Fitzpatrick articulates a need to reform peer review to keep up with the affordances of digital publishing networks so central to fields like digital humanities (DH) and digital media studies (DMS). Fitzpatrick is concerned with the question of authority as it shifts from a relationship to material scarcity in print publishing and peer review to one of scarcity of attention and time on the internet. She argues that the “problem with the online reproduction of the systems that govern print publishing is that the internet operates within completely different understanding of the creation of authority.” Instead of being conferred by the publisher’s imprimatur, selectivity is conferred by community. Community imprimatur, for Fitzpatrick, manifests in the form of likes and links. For example, when someone in a network recommends an article, the recommendation lends the article a mark of value in the limited economy of online attention. Fields like DH and DMS must take the lead to “consider the ways that field-based community models of authorization might more accurately reflect the innovations taking place in the field.” She suggests that the guiding principles for these fields, like the network technologies that govern them, should be openness.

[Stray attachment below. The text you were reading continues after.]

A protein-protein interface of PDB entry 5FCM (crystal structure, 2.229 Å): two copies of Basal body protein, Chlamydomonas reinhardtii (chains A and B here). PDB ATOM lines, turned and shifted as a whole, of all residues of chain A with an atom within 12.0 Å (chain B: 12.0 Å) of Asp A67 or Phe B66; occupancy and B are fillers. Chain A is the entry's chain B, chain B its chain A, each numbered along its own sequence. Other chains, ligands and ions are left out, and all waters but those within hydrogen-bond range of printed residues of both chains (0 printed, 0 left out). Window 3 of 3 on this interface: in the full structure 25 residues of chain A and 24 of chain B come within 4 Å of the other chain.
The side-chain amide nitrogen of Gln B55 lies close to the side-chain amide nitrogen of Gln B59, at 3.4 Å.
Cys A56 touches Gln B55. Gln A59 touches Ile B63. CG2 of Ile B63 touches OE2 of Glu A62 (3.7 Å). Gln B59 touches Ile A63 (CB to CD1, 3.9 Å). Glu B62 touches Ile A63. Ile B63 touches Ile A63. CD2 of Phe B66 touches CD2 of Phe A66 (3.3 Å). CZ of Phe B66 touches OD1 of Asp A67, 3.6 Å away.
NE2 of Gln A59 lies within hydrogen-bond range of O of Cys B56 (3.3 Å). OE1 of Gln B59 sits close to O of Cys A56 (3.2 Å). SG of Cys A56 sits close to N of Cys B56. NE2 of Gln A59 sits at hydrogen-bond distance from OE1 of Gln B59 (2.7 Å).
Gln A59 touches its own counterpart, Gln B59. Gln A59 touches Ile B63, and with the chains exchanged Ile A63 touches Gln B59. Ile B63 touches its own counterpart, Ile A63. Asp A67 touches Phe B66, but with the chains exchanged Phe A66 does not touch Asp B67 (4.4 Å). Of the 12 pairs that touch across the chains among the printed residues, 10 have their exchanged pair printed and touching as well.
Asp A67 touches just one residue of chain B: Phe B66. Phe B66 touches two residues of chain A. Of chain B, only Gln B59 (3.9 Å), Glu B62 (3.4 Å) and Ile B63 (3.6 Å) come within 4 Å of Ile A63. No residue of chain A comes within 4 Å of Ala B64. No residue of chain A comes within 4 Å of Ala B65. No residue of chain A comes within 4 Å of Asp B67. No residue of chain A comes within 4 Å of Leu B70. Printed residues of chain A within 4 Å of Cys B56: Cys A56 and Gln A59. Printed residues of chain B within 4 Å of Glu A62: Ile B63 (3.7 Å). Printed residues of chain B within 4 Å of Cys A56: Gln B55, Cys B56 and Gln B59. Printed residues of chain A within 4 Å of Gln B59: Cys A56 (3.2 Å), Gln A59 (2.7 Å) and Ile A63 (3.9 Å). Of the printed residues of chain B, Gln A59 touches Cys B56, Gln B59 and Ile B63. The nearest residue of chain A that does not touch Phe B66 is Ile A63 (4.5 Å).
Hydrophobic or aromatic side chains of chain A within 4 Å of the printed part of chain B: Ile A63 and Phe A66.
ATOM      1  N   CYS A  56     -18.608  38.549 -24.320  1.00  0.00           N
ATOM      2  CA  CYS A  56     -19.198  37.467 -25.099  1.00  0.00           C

Crowdsourcing peer review has potential to disrupt the conservatism that the exclusivity of traditional peer review fosters. For example, crowdsourced review might supply as many as twenty community readers’ perspectives as opposed to two or three from within the academic elite. Crowdsourced review not only supplies more readers, it places them in conversation with one another and with the author “deepening the relationship between the text and its audience.” Crowdsourcing, for Fitzpatrick, takes place within preexisting communities of practices, what Katherine Rowe terms “our-crowd sourcing.” This allows members of a scholarly field to enter dialogue together. Beyond these scholarly dialogues, Fitzpatrick argues many would benefit from engagement with readers located beyond the academy. Still, scholars must ask how they can get a communal process of evaluation to count in the academic sense. Scholars in DH and DMS should contribute to the development of improved models of peer review by striving “to work with rather than against the internet’s open architecture and social modes of producing authority.”